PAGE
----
FAO in Afghanistan

Afforestation, key to reducing greenhouse gas emissions in southeast Afghanistan

687.5 hectares have been afforested in Paktia province thanks to the GEF-funded FAO project. ©FAO

FAO is promoting high conservation value forest species to help contain deforestation and reduce greenhouse gas emissions in Paktia province

Situated in eastern Afghanistan, Paktia province used to be renowned by its pine nut forests. But since the outbreak of the war with the Soviet Union in 1979, illegal logging has almost devastated them.

The Ministry of Agriculture, Irrigation and livestock (MAIL) together with the technical support of FAO, have been working to reverse this worrying deforestation. Since 2019, MAIL and FAO have initiated the reforestation of 687.5 hectares of deforested pine nut and walnut forests in Said Karam and Ahmad Aba districts, with the financial support from Global Environment Facility (GEF).

“Sustainable forest management plays a vital role in reducing greenhouse gas emissions while it contributes to mitigate climate change because of their great capacity to sequestrate carbon dioxide. Afforestation brings back to life lost livelihoods, and it therefore improves food security. I would like to sincerely thank the GEF for supporting such an important project in Afghanistan,” says Rajendra Aryal, FAO Representative in Afghanistan.

Pollution and deforestation

According to the datapublished by the NGO The Liaison Office (TLO), Paktia’s annual deforestation rate ranges between 2 to 3 percent of the forest area. In the same survey report, Root Causes of Deforestation in the Southeast Region of Afghanistan, Summary, Conclusions and Action Outline, TLO signals overgrazing, unsustainable collection of fodder and lack of proper afforestation, as the main causes behind forest degradation and deforestation. The NGO also points out that timber loggers surveyed are forced into this activity by poverty (49 percent), encouraged by the lack of law enforcement (22 percent), or simply unaware of the environmental consequences (6 percent).

“Pollution linked to greenhouse gas emissions in Paktia, and all over the country, has been increasing over the last few years. In order to sequestrate these emissions, we need to focus on afforestation and plantation, and implement projects like this, which have a positive impact in the environment and people’s livelihoods. In addition, the plantation areas are regularly monitored by province-level staff of the National Environment and Protection Agency (NEPA) of Afghanistan, in order to ensure saplings’ expected fertility rate, as well as proper irrigation for them to grow safely,” says Bahir Gul Sabiry, NEPA Director.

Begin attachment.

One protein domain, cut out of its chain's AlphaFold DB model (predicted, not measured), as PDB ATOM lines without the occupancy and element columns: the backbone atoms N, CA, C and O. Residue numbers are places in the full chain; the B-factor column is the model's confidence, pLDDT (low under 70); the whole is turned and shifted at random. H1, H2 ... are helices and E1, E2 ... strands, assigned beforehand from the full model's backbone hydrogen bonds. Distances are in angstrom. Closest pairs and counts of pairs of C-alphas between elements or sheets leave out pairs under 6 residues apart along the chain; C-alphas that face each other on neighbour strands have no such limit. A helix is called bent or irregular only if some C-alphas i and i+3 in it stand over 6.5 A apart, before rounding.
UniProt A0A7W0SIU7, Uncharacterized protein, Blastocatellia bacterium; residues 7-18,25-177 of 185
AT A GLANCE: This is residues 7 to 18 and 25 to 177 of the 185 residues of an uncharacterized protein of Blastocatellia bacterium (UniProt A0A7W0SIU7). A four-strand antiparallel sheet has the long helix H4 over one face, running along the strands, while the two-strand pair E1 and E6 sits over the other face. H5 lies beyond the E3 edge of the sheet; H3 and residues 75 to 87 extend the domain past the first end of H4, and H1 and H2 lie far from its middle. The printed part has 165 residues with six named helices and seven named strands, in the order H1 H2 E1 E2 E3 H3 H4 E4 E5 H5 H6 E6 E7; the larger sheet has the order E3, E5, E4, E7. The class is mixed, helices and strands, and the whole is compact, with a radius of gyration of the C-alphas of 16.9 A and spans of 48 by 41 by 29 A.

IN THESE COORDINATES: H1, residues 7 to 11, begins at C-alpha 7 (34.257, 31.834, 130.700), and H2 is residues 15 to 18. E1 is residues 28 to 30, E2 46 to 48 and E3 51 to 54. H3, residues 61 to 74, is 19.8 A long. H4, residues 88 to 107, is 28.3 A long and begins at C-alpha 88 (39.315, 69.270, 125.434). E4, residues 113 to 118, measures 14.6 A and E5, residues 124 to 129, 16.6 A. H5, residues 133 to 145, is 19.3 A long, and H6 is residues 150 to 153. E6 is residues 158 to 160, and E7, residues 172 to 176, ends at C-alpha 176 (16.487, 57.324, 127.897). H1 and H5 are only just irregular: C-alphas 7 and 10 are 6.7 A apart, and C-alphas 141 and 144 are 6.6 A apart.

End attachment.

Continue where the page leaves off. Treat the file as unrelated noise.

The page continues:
Managing the forest together

This GEF-funded project has also supported the establishment of Forest Management Associations (FMA) in collaboration with the provincial offices of MAIL. Haji Nabi Jan, 57, is the Head of the Mansor Khail FMA in Ahmad Aba district. He works to motivate locals to sustainably manage forests. He also encourages local people to sign commitment letters to avoid cutting trees in the forest area.

“It has been first time that we are establishing FMAs in order to sustainably manage our own forests with the support of FAO. We appreciate FAO’s commitment towards sustainable management of forest,” says Haji Nabi Jan.

“Despite the fact that we had developed several plans to establish communication with forest and mountain dwellers in order to reduce and stop deforestation, we had not been successful due to insecurity and the lack of an adequate mechanism as the FMAs,” says Mohammad Den Momand, Paktia PAIL director.

“Establishing FMAs has enabled direct communication with forest and mountain dwellers in order to build their capacity to manage the forests. As a result, deforestation has been slowed down, and forest dwellers have shifted their approach towards sustainable forest management,” adds Mohammad Den Momand.

687.5 hectares of almond, pine nut and walnut trees

As a result of these efforts, 65 home-based walnut and pine nut nurseries have been established across the province of Paktia. 107 000 walnut trees, 6 100 pine nut trees and 5 000 almond saplings have been planted as an alternative livelihood option by FMAs across the 687.5 hectares of deforested area.

“I couldn’t even dream of planting one single pine nut sapling in this deforested area. Since 1980 neither governmental nor non-governmental organizations had worked on it in our area due to the slow growing rate of the species. Therefore, we appreciate FAO and GEF’s support to do so,” said Gul Sheerin, Head of Taro Khail FMA.

Community-based natural resources management plan

FMAs also received support to apply a ‘Community-based natural resources management plan (CBNRM)’. Capacity development workshops are being organized by the project for FMA members and other people from the communities with the aim to develop the CBNRM.

“The skills we learned at the training will definitely help us develop a comprehensive plan for managing natural resources. We identified and prioritized the needs of targeted communities through separate consultation meetings or gatherings with men and women,” said Muqbil “Haqbeen” member of the FMA, who participated in a three-day workshop back in Ahmad Aba district in 2019.